Arrowhead Hunting In Missouri

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  Asked by Anonymous - Arrowhead Hunting In Missouri :
I am looking to do some arrowhead hunting in Missouri and Iowa but I'm not sure where I can go to do this.  I like hiking and would like to do some searching for arrowheads or any type of indian artifacts while I'm out doing this.  I know others that have found many in corn fields but they had access to farmland.  Is there any creek areas you can recommend if I dont have access to farmland?

Tom Says:
There are many locations throughout the midwest, Indians were all over that area (then again I guess they were all ove rmost areas, but there are many rivers throughout the midwest that would wash up arrowheads).   I know someone that had hundreds they found (corn fields as you said after the fields were plowed and dug them up), but you could ask farmers if you could walk their land as long as you respect and dont damage their land.  If the farmers dont search themselves (some do so they would not want you searching their land), they may be happy to have these items found and preserved as many arrowheads are lost forever as they get buried in the river bottoms or fields.  As far as creeks, some take canoe or kayak down creeks and search for arrowheads as they go, and there are tons of places you could do this in Iowa, Missouri, Illinois, etc.

Anonymous Says:
By the way no one owns the creeks or the banks, typically the "high water line" is considered a location that is part of the creek or river, so you can search the banks of creeks without being on someone's land as thats considered part of the river and no one owns the rivers no matter who's land it goes through.  

Personally I think the best arrowhead hunting location is the fields because the plows do the work for you, and they are easy to walk and easy to find rocks because the dirt is black.  You just have to put the time in and get out and walk.  :)

Anonymous Says:
Here are some photos of iowa arrowheads that I have:

Really nice color and chipping done on this arrowhead, bummer that it was broken. Still pretty cool though.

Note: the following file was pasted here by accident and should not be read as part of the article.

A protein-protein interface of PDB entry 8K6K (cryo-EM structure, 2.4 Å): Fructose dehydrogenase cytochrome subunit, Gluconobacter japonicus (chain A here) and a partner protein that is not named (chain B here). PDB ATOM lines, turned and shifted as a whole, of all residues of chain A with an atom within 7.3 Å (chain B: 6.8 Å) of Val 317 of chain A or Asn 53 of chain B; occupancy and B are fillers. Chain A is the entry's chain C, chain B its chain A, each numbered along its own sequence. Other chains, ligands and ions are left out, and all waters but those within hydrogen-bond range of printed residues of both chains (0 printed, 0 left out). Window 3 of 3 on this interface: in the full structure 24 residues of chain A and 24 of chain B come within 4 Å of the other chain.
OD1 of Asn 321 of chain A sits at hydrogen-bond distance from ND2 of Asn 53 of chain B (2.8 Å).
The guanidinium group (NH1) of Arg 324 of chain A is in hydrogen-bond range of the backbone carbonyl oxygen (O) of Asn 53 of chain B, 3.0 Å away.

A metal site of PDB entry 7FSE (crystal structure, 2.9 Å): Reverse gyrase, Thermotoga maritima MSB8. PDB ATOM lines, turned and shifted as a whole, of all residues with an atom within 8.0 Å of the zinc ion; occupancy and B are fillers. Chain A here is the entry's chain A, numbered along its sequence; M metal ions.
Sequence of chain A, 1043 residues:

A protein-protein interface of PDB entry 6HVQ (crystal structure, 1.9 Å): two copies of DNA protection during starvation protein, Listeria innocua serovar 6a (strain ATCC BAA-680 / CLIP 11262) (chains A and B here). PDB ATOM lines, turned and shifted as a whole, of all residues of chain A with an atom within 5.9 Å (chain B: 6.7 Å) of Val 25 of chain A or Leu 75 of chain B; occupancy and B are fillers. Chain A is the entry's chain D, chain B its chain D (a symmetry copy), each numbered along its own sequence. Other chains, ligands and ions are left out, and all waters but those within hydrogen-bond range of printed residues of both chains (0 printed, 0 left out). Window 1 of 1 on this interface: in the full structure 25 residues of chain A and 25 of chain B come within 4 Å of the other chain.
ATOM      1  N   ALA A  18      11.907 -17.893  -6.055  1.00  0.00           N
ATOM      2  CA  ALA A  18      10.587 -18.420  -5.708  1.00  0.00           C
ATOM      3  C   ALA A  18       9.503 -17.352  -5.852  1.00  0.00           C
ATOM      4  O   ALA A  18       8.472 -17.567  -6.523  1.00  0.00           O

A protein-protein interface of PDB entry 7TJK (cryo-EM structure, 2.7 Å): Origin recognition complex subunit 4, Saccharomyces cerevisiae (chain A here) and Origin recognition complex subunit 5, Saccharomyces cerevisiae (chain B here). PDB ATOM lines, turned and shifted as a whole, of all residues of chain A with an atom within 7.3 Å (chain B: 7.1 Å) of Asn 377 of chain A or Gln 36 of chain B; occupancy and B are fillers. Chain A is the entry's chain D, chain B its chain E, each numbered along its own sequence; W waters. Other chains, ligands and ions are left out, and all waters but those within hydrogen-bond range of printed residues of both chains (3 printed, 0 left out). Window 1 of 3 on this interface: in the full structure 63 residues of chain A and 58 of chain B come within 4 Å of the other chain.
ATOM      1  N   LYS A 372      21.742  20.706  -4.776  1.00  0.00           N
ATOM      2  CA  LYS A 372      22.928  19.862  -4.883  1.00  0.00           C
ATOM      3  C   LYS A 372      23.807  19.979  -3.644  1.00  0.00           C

Best one, nice flaking showing on all sides and not broken.

Part of an indian stone knife? Spear point? Too bad its broken as I would love to know how big this was originally. Its pretty thick in the center which you cant see on the photo very well, but it shows flaking done along both sides. Its actually somewhat sharp even after 1000s of years, at one time I bet this knife / spear point was pretty sharp.

I like this arrowhead because its alot different then the others I have. Broken tip but the flaking just narrowed the back part of it, different arrowhead style and not like the notching taken out of the other arrowheads I have.

Tim Says:
A friend of mine was at an event where they had native americans there selling arrowheads (newly made arrowheads) anywhere for $5 to $50.

I told him those are worth $0 because anyone can create arrowheads today in a very short amount of time, but what makes arrowheads great is the age and history behind it.  At trade shows today they actually have people there that will examine and validate if an arrowhead is "real" or a fake.  Just like when you see those for sale on ebay, many are just made in china fakes and ones that anyone can do, so dont trust what you see online.  I would only trust it if someone authenticated it first, or better yet you know the farmers or people that found them or passed down the indian artifacts.  Then you know for sure they are legitimate.

Anonymous Says:
Most arrowheads are made out of chert or flint rock.  So if you are in areas where those rocks are abundant, you certainly will have arrowheads found there.

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